he had. Third, as we all know Cam has been managed by Dame Dash from

the beginning so it made a lot of sense that they linked up for

Diplomats to sign to The Roc. That short lived marriage at the time was

a good look for everybody, sorry Jay it’s true. The Dipset swagger was

different, unique, and so Harlem. I mean from they own slang, to the

rhymes and clothes the whole world jumped on it. It reminded me a lot

of the Wu era, it happened so quick you might of missed it. Fresh faces

from New York City who talked that s**t and lived it; come on, everyone

loves a true story. The Dips were a true story, the street cred was

real and nobody doubted that.

They brought back the hustler mentality to the forefront of Hip-Hop.

The singles were commercial but street and the albums were full records

of good old fashion Hip-Hop music. Camron’s debut on Roc-A-Fella Come Home With Me

was crack and The double LP they dropped produced the hits that

solidified the fact that these guys were going hard and we needed to

take them serious. Juelz Santana first album is still slept on if you ask me, every song was a single. Jim Jones first solo joint On the Way to Church

was a good album…on the strength he had mad songs on there for you to

vibe to, was a good look from a consumer standpoint. The momentum was

set and the pace was moving. They signed JR Writer and 40 Cal, who put

in a lot of work on the mixtape side of things and both MCs were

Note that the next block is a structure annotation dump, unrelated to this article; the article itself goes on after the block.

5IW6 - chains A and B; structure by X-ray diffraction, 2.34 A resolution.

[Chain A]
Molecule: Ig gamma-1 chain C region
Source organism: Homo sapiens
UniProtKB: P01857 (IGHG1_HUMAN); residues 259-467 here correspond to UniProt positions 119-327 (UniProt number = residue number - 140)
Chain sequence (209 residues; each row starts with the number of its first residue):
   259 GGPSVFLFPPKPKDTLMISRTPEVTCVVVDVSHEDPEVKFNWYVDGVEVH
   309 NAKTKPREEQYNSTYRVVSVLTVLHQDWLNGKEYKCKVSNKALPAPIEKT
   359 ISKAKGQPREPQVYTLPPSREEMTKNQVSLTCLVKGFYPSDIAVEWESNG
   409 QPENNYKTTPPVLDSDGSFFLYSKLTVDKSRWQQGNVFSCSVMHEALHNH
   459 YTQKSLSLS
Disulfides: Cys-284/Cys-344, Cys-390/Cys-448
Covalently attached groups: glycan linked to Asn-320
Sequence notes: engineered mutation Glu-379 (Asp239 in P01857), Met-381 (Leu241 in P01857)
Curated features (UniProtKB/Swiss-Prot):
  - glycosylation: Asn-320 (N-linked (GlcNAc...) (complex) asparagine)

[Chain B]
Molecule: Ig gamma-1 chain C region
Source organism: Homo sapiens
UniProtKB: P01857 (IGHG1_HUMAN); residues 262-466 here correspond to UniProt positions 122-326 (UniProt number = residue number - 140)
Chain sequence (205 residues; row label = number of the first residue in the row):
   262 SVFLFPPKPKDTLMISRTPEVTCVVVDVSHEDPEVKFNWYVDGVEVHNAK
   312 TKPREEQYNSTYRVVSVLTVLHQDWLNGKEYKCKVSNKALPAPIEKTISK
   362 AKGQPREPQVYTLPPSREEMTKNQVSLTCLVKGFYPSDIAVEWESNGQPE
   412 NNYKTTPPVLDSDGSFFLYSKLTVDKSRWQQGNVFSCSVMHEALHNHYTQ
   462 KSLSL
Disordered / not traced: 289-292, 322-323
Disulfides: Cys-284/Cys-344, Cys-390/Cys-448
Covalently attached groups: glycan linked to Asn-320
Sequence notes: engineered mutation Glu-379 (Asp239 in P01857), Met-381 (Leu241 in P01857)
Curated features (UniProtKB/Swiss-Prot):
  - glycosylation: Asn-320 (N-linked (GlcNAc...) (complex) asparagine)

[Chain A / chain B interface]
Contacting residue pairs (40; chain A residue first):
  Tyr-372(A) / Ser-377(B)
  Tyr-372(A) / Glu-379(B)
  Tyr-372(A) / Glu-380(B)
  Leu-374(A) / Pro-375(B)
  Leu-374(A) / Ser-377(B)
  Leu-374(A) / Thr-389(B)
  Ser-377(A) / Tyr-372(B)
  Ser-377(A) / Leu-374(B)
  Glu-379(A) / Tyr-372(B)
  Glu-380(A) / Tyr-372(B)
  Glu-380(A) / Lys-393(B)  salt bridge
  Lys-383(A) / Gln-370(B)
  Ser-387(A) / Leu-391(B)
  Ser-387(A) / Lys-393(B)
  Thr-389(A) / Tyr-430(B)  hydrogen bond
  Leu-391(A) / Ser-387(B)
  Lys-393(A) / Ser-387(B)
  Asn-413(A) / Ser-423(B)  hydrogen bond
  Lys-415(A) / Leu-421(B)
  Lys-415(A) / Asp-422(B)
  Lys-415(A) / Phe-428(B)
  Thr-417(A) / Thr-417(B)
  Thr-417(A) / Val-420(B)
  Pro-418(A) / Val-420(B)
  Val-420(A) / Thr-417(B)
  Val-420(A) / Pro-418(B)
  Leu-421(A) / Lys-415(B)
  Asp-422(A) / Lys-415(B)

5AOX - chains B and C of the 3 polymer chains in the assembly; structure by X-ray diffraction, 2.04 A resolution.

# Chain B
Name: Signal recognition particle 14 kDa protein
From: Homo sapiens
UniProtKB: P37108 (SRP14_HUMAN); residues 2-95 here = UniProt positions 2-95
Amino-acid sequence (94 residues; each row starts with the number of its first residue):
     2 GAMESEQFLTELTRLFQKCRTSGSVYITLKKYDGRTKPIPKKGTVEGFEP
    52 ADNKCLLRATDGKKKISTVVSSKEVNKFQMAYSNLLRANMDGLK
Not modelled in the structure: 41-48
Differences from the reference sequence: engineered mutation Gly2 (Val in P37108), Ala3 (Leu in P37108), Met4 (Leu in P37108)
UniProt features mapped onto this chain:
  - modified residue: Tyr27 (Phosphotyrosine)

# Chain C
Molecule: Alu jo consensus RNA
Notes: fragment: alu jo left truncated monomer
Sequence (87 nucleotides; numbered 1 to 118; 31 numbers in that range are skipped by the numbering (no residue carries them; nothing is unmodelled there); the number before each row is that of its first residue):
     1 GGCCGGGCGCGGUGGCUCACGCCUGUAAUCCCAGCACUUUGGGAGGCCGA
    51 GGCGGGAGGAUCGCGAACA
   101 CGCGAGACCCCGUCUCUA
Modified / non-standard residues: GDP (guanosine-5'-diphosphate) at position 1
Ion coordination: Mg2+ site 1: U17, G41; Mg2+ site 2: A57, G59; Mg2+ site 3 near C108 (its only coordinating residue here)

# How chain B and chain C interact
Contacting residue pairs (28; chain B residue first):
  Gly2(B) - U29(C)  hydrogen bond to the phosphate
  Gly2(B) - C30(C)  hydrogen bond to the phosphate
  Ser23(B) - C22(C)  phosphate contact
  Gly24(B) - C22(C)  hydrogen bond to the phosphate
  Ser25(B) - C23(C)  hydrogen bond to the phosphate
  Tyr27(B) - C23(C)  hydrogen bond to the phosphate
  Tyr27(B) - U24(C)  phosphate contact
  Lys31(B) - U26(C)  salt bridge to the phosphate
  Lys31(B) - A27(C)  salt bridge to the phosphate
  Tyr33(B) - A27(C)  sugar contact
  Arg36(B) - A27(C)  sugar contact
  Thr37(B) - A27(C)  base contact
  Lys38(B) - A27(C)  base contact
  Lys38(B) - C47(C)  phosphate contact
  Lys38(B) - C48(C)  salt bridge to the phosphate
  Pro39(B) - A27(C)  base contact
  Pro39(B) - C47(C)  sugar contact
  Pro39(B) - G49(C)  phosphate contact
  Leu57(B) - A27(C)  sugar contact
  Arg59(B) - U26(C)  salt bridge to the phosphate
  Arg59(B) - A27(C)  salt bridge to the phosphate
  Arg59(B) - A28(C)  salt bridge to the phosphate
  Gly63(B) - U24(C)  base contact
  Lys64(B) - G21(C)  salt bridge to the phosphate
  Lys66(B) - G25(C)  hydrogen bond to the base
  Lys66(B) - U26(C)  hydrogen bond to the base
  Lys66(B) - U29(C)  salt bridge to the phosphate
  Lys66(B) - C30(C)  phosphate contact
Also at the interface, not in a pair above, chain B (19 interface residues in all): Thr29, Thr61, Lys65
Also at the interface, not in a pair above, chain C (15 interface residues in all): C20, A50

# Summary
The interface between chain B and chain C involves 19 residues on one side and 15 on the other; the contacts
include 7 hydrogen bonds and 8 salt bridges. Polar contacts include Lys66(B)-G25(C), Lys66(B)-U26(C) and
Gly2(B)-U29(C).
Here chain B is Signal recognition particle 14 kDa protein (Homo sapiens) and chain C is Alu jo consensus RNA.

building a cult following. Hell Rell was finishing up his bid and was

coming home to do the damn thing. Months go by and Duke Da God brings

you three compilation albums of Dipset music

and depending on who you talk to, the installments were actually

alright. The music was what a New York record should be. I think a

couple of joints could have been left out, but at the very least, they

kept dropping albums for their fans. If you a Dipset fan like me, I

thought it hard as hell all three of them.

So where did the mighty Dipset go wrong? Was it Cam’s ego? Was Jim

Jones’ ego? Is it the classic story of money being the root of all

evil? I mean after the Roc-A-Fella Dynasty broke up, I think everyone

thought anything is possible. From the outside looking in, one can only

speculate what it really going with Dipset. I would have to say

jealousy has not played a major factor in the beef. The fans got a

feeling it got something to do with Cam. Maybe ever since he played

Rico in Paid In Ful,l

it is visually easier to see that Cam could do his familia dirty.

Remember people that is only a movie, but Jim has expressed his

thoughts and feelings on Hot 97, saying that Cam is on punishment for

now and he has done him and Juelz dirty in the past but we let it slide

out of loyalty for what they built. He also said he and Cam have not

spoken in about a year that is a long time not to speak between friends.

The beef is unfolding as we speak, we just have to wait and see what

transpires. As far as our next rap super group it looks like the clock

has been restarted and yet again we wait for the next Hip-Hop dynasty

to rise and show themselves. The Dipset movement at one point showed

promise and potential. The next collective group of talented MCs who

decide to attempt to fill the void for Hip-Hop should take notes. I am.

SPC Daniel Barea can be reached at daniel.barea@us.army.mil